Aslanhane Mosque (Aslanhane Camii)
Built in 1290, Aslanhane Mosque (Aslanhane Camii) is Ankara’s oldest mosque. Located just beneath Ankara Castle in the city’s old town, Aslanhane is sometimes called the “Lion’s Den” or Ahi Serafettin Mosque. It’s open to visitors who want to view its beautiful stone-and-wood architecture.
Crowned by a single minaret, Aslanhane Mosque was constructed under the rule of the Selcuk sultans and is a superb example of Selcuk architecture. It takes its “Lion’s Den” name from the statue of a lion buried at the nearby tomb of its founder, Ahi Serafettin. The mosque’s biggest draw is its “forest-style” wood-pillared prayer hall.
Visitors start by viewing the stone façade with its three entrance doors before entering to admire the prayer hall—where 24 dark-wood columns hold up the high wooden ceiling. Take in the stone capitals that top the pillars and admire other highlights such as a tiled mihrab (prayer niche) and carved minbar (pulpit).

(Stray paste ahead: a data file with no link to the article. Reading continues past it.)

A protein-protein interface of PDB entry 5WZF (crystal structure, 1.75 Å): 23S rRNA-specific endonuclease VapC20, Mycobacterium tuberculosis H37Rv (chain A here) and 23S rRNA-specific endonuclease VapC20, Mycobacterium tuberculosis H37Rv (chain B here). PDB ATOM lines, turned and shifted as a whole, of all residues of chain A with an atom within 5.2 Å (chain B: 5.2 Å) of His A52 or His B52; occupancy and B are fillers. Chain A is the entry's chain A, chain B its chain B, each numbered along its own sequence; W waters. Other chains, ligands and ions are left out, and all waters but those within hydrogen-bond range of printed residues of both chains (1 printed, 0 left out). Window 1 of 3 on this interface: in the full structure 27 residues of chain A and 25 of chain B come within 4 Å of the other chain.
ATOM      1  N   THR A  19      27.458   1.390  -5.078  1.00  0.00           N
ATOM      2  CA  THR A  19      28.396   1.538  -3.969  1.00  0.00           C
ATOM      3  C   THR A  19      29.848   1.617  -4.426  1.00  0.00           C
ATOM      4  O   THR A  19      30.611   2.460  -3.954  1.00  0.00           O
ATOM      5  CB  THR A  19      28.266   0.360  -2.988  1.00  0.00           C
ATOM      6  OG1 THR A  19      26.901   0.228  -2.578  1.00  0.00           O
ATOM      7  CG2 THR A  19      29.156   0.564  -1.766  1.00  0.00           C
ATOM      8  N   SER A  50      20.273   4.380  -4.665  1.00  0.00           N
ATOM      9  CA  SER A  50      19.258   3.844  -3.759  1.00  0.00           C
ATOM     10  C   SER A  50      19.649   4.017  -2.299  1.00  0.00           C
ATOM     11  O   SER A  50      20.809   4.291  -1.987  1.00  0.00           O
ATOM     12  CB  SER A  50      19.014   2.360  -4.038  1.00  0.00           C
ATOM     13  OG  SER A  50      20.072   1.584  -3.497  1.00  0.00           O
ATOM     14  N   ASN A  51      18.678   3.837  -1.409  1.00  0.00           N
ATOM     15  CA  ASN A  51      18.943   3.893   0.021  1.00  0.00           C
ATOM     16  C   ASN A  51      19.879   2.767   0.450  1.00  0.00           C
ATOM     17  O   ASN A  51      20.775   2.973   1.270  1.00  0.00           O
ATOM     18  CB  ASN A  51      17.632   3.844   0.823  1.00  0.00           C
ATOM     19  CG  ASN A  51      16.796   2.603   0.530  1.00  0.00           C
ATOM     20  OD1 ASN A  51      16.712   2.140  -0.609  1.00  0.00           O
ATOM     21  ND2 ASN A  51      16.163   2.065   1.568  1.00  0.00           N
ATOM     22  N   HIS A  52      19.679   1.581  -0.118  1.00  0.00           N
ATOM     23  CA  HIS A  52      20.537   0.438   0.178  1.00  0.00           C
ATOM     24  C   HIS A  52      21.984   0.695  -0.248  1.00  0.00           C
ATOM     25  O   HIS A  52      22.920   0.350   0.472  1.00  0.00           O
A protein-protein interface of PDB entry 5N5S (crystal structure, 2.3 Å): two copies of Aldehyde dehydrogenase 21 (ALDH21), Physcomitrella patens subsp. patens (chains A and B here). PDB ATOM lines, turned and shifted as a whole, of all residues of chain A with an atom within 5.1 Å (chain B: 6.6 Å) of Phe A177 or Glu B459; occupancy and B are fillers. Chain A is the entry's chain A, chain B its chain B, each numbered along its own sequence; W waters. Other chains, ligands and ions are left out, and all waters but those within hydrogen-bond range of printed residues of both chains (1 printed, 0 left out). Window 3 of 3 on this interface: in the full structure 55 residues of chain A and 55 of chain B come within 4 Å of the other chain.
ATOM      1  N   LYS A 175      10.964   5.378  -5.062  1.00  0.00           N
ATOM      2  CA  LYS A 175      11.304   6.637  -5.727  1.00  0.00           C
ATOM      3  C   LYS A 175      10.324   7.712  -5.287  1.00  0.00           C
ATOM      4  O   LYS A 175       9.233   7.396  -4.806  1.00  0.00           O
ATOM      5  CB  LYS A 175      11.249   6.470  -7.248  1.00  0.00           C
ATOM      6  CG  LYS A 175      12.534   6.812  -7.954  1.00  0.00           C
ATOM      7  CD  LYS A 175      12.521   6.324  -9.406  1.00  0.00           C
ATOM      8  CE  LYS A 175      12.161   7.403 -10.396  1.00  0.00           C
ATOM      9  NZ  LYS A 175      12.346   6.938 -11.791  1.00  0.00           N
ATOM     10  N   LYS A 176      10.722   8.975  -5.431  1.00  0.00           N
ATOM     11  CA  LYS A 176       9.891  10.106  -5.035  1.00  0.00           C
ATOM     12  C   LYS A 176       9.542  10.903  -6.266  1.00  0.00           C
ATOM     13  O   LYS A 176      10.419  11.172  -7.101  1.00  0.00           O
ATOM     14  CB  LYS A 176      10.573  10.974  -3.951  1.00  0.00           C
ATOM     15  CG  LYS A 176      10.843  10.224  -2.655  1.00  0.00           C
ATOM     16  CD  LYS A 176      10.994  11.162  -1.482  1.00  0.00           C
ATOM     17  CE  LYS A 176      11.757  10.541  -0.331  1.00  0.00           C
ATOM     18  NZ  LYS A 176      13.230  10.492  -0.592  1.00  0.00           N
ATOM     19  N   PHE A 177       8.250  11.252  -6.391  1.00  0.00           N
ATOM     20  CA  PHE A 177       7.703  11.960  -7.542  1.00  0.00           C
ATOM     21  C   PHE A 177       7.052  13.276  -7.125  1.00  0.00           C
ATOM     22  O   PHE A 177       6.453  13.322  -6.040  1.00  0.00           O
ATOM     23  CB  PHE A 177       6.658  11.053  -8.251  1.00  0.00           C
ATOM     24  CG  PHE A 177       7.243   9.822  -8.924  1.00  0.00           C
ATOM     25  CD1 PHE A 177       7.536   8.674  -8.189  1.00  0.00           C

Things to Know Before You Go
Wear comfortable shoes suitable for walking on the uneven surfaces and steps.
The steps to the entrance make the Aslanhane inaccessible for wheelchair-users and strollers.
How to Get There
Aslanhane Mosque stands on Can Sokak, one of the cobbled lanes inside Ankara’s old quarter, just below the city’s hilltop citadel. The easiest way to reach the mosque is on foot from the nearest metro station of Ulus—although you’ll need to factor in a roughly 25-minute walk. Look for the mosque at the junction of Can and Kus Sokak. Street parking may be available outside, but be prepared to park in the neighboring lanes.
When to Get There
Aslanhane Mosque is open daily, but usually only at the six prayer times: in the small hours and at dawn, midday, late afternoon, sunset, and after dark. Check the official prayer times once in Ankara, and aim to get to the mosque about 20 minutes after the call to prayer for the chance to go inside.
Must-Sees at the Aslanhane Mosque
As with many of Ankara’s medieval buildings, the Aslanhane’s builders re-purposed some of the city’s classical stone ruins in its construction—the capitals on the pillars are recycled Roman and Greek relics. Make sure you also inspect the intricate cedarwood minbar, with its elegant balustrades and entrance door framed by fish motifs; as well as the mihrab—a stunning, ceiling-high niche coated in shimmering, multi-colored tiled mosaics.
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